The cost of developing advanced zero-emission powertrains for future vehicles is substantial, even for the world's largest carmakers. Especially in hydrogen fuel-cell research, the biggest auto companies are doubling and tripling up to share the costs. Honda and GM said in July 2013 that they would share their fuel-cell development efforts, and now the two companies are taking a further step in their partnership. DON'T MISS: GM, Honda Latest Automakers To Collaborate On Fuel Cell Tech (Jul 2013) According to Japanese news service Asahi Shimbun, the pair will set up a joint factory to...
Which Carmakers Are Still Serious About Hydrogen Fuel-Cell Vehicles?
Hydrogen fuel-cell cars have not progressed as fast as some companies had predicted 10 or 15 years ago. No carmaker sells a fuel-cell vehicle in any kind of volume, but plug-in electric cars are on sale in North America, Europe, and Asia, with tens of thousands sold (and likely more than 100,000...John Voelcker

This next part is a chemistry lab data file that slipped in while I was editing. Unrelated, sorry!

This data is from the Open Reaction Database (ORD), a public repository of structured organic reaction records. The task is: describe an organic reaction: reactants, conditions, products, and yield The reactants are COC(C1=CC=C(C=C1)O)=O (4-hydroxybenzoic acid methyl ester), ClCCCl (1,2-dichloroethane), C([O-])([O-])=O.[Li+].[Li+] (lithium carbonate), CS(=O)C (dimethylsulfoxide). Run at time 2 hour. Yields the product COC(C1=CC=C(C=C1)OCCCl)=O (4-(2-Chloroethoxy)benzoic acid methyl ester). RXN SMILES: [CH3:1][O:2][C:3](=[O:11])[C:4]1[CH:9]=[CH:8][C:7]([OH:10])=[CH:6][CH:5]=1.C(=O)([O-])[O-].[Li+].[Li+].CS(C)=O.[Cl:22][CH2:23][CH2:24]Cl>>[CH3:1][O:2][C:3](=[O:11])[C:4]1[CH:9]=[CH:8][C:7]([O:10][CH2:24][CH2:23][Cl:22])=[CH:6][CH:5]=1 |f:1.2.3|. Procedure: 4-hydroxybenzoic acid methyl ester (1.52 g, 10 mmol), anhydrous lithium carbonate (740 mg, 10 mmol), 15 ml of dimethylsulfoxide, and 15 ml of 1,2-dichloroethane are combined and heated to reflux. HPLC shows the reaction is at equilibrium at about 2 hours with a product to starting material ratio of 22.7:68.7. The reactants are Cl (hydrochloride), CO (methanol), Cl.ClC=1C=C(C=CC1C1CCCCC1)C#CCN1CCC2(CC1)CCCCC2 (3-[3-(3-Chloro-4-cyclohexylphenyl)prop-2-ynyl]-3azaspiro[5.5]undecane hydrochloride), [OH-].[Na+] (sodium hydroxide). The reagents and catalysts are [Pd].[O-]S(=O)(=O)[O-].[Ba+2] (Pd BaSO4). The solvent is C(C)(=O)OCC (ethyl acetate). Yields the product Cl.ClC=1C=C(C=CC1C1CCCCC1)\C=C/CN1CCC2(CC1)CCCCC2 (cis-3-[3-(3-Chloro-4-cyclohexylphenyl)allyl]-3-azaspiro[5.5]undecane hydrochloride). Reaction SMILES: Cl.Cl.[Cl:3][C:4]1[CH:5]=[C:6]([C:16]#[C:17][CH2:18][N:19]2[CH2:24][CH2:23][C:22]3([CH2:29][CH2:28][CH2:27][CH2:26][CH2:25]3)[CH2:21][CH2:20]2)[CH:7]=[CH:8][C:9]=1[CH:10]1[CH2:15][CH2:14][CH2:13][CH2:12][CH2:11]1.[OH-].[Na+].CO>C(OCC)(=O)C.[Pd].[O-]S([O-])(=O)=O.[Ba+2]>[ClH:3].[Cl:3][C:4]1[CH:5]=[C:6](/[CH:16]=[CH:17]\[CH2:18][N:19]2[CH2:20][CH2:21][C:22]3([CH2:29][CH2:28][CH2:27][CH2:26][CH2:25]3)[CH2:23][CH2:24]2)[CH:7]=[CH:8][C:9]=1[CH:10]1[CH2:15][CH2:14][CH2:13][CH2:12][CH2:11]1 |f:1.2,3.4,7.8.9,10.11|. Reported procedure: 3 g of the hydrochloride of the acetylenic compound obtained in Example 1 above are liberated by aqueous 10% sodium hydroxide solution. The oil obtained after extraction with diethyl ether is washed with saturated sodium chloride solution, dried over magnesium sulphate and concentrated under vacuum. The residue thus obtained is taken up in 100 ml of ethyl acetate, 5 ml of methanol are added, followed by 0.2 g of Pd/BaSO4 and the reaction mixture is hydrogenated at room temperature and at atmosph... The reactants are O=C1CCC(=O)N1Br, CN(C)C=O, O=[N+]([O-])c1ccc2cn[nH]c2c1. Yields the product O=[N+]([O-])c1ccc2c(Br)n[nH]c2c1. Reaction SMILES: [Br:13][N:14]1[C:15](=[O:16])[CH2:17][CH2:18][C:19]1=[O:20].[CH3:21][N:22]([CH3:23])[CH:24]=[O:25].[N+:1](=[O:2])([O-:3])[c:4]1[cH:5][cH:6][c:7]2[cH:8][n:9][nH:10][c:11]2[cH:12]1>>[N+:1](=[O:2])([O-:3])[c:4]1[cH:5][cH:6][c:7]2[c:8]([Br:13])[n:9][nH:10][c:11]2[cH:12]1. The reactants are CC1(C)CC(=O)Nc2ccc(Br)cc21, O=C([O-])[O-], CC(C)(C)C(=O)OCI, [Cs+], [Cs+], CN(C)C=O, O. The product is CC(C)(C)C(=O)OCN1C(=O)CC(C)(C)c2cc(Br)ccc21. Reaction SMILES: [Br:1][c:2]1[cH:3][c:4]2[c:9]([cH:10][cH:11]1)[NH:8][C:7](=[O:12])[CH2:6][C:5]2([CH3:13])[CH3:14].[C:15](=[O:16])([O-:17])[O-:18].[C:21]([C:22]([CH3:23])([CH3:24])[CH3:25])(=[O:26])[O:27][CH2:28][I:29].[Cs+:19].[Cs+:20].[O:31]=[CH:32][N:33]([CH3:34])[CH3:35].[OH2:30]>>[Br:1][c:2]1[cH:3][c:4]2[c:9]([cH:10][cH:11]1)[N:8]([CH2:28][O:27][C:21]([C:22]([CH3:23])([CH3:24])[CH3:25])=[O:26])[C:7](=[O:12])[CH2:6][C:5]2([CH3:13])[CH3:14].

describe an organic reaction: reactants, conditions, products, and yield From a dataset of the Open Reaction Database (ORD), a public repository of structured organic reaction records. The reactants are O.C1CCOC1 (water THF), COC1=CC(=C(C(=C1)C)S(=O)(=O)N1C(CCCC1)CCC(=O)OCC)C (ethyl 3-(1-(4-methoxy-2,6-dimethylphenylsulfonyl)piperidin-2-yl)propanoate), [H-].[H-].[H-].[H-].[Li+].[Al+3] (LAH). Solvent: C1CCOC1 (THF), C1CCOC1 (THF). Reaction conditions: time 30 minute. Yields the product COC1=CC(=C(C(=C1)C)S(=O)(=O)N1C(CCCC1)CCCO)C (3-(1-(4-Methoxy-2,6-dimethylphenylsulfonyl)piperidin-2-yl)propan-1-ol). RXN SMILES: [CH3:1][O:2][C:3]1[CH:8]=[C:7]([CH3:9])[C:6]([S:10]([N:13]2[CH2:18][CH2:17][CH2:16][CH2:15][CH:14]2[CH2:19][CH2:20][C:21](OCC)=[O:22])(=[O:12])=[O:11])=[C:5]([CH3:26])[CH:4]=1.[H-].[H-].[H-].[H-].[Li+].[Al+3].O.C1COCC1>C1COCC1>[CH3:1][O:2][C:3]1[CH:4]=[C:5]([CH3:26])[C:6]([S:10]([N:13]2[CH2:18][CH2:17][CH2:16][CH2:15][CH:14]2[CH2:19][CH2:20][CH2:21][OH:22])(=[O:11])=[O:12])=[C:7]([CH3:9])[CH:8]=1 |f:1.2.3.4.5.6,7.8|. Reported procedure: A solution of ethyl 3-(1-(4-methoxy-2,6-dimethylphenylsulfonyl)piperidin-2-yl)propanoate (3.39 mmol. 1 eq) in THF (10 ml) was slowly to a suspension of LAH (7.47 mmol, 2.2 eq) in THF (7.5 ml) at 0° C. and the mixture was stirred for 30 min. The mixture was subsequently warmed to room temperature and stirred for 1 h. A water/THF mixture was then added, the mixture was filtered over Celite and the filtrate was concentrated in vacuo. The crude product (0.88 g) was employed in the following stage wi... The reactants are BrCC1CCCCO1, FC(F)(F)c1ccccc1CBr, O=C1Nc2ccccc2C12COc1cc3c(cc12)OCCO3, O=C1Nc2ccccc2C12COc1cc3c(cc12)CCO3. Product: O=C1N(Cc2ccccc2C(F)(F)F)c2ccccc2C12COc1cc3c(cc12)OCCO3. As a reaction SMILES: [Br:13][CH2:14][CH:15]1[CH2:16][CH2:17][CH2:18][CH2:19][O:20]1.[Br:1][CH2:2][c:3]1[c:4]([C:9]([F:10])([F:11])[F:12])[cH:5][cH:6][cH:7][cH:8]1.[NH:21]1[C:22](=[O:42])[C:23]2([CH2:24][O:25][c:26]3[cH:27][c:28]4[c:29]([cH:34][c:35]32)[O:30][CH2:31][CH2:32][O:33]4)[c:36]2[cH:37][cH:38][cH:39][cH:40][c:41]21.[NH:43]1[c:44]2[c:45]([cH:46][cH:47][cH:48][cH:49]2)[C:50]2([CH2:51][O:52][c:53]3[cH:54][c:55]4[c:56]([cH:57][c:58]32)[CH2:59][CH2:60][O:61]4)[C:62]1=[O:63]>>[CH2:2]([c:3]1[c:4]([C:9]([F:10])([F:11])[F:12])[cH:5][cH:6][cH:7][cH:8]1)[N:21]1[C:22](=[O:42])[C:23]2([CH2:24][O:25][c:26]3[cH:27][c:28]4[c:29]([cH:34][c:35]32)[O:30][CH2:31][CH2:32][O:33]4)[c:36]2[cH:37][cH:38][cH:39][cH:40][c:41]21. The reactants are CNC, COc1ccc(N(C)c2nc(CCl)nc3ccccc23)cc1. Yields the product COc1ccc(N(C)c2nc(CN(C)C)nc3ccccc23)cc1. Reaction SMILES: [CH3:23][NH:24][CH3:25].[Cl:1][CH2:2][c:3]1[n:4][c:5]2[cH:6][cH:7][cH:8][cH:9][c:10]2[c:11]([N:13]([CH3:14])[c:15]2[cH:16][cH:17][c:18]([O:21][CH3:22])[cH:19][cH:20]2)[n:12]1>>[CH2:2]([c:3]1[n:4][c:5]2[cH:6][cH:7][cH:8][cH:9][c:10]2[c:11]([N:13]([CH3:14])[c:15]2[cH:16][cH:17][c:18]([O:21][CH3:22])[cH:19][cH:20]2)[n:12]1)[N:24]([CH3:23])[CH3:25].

Gasoline-Powered Fuel Cell To Fix Electric-Car Range Anxiety?
While electric-car advocates may avoid the issue, some buyers simply won't choose a plug-in car that can't travel unlimited distances. That's where the Chevy Volt-style range extender comes in, though the Volt adds unlimited range by burning gasoline in a conventional engine to generate electric...John Voelcker
First Hydrogen Filling Station In U.S. Opens For Fuel-Cell Cars
Did you notice? Us either. Nonetheless, last week, the first commercial hydrogen filling station in the country was opened in Wallingford, Connecticut, by startup firm SunHydro. The company generates hydrogen onsite using electricity from an array of photovoltaic solar cells that splits apart water...John Voelcker
Toyota Hydrogen Fuel-Cell Car To Come In 2015, For $50,000
Toyota's first production vehicle powered by a hydrogen fuel cell will be a sedan model with the range of a gasoline model, said a company executive last week. It will be priced at roughly $50,000, and go on sale in 2015. That's more expensive than upcoming electric vehicles like the 2011 Nissan...John Voelcker